A friend of mine, a really sharp journalist, nice & funny guy, and generally someone I've always liked, told me to go buy him Robert Kaplan's new book when I took a trip to the states last week. I was pretty against this, and told him as much, but as I said, he's a nice guy. So I got it for him. And then he was all "What's so wrong about Robert Kaplan, anyways?"

I told him how Kaplan just kinda makes stuff up, doesn't research well, and finds facts to support his theses. He's also kind of creepily paternalistic and all foreign women are "girls". Really, I should have (and am now) directing him to Tom Bissell's fantastic excoriation. But I also decided to write my own after reading the latest of RDK's in the WaPo.

The thing about Kaplan is that he's actually a decent writer, especially as a travel writer. What he says isn't necessarily true, but it sure is evocative. It's a far way from, say, Tom Freidman's literary gymnastics that tend to end with faceplants. Kaplan writes well, but he uses words for how they sound or what they evoke, not for what they mean. He's a great travel writer and a miserable policy writer. Because his beliefs are more grumpy-old-man then actual policy. So shall we begin?
What is the cause of such turbulence? The absence of empire. During the Cold War, the world was divided between the Soviet and U.S. imperial systems. The Soviet imperium - heir to Kievan Rus, medieval Muscovy and the Romanov dynasty - covered Eastern Europe, the Caucasus and Central Asia and propped up regimes in Africa, the Middle East and Latin America. The American imperium - heir to maritime Venice and Great Britain - also propped up allies, particularly in Western Europe and East Asia. True to the garrison tradition of imperial Rome, Washington kept bases in West Germany, Turkey, South Korea and Japan, virtually surrounding the Soviet Union.
 His "imperial ancestors" have less to do with truth, more with evocation. He invokes exoticism and trade, sure, but he'd be just as accurate saying "heir to the Roman Empire and the Mongol Hordes," or even "The Malinese and the Hothian Empires." For either. There's also the question of propping up "regimes" vs. "allies" and to ask whom surrounded whom. This whole paragraph is really just a recitation of Civilization V details that sound erudite but really aren't.
The breakup of the Soviet empire, though it caused euphoria in the West and led to freedom in Central Europe, also sparked ethnic conflicts in the Balkans and the Caucasus that cost hundreds of thousands of lives and created millions of refugees. (In Tajikistan alone, more than 50,000 people were killed in a civil war that barely registered in the U.S. media in the 1990s.)
Somewhere in Australia, Christian Bleuer weeps.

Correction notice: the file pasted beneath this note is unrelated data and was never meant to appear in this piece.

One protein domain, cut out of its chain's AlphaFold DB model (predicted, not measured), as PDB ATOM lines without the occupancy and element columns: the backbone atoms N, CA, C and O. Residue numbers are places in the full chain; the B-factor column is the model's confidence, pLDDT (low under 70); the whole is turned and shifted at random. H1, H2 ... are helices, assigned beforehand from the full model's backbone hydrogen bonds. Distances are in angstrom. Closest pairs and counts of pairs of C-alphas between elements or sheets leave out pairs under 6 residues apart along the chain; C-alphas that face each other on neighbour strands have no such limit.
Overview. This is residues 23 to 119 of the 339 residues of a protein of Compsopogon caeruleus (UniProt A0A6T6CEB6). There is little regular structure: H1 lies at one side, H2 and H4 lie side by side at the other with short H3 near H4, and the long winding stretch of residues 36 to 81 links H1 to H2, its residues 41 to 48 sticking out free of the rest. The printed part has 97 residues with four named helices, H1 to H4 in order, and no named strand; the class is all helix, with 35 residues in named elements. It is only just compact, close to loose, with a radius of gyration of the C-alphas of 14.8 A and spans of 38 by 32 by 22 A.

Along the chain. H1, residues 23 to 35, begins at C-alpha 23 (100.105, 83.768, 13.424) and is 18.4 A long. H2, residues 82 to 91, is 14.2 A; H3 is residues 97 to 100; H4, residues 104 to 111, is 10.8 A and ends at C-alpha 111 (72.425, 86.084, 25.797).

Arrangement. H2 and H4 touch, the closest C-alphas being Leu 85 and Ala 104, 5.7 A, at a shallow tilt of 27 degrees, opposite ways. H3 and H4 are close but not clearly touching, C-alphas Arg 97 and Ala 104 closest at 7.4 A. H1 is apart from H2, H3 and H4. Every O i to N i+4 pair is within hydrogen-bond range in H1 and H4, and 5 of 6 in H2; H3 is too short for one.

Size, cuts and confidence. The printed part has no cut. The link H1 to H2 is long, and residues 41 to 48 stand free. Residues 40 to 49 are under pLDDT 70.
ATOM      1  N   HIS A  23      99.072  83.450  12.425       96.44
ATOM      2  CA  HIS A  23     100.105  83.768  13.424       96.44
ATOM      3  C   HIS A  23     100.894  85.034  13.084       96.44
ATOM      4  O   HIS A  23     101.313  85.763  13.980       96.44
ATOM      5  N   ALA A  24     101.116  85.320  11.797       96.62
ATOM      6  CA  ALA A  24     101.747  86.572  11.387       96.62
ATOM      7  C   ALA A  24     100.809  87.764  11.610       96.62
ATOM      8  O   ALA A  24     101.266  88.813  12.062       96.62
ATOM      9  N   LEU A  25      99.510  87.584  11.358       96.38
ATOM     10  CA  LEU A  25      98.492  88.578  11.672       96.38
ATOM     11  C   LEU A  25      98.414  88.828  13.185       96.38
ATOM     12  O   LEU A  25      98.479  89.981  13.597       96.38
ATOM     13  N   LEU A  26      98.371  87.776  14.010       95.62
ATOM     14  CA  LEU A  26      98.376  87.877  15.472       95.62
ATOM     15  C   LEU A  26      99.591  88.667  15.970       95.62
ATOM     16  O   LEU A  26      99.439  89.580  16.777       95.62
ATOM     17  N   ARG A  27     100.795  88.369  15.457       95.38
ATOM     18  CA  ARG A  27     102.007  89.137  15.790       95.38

The Soviet collapse also unleashed economic and social chaos in Russia itself, as well as the further unmooring of the Middle East. It was no accident that Iraqi President Saddam Hussein invaded Kuwait less than a year after the Berlin Wall fell, just as it is inconceivable that the United States would have invaded Iraq if the Soviet Union, a staunch patron of Baghdad, still existed in 2003. And had the Soviet empire not fallen apart or ignominiously withdrawn from Afghanistan, Osama bin Laden never would have taken refuge there and the attacks of Sept. 11, 2001, might not have happened. Such are the wages of imperial collapse. 
The causes of the invasion of Kuwait are kind of complicated, and y'know, it maybe was just a coincidence with the Berlin Wall thing. Besides that, the U.S. had a history of invading Soviet client states.  Oh, and bin Laden was in Afghistan before the Russians left. He had a big part to say in getting the Russians to leave. This is pretty really basic history.
Now the other pillar of the relative peace of the Cold War, the United States, is slipping, while new powers such as China and India remain unready and unwilling to fill the void. There will be no sudden breakdown on our part, as the United States, unlike the Soviet Union, is sturdily maintained by economic and political freedom. Rather, America's ability to bring a modicum of order to the world is simply fading in slow motion. 
Really? China and India don't want to be superpowers? Do we have any sourcing for that whatsoever? Or is that just a trope we're gonna see repeated? Oh, and you know that nobody saw the USSR collapsing, which was why the Berlin Wall was such a seminal moment. So it could, conceivably, happen unexpectedly again. That's what "sudden breakdown" means. And let's not mention "economic freedom" and "no sudden breakdown" in the same sentence. That'd be awkward.
Then there is America's military power. Armies win wars, but in an age when the theater of conflict is global, navies and air forces are more accurate registers of national might. (Any attack on Iran, for example, would be a sea and air campaign.) The U.S. Navy has gone from nearly 600 warships in the Reagan era to fewer than 300 today, while the navies of China and India grow apace. Such trends will accelerate with the defense cuts that are surely coming in order to rescue America from its fiscal crisis. The United States still dominates the seas and the air and will do so for years ahead, but the distance between it and other nations is narrowing.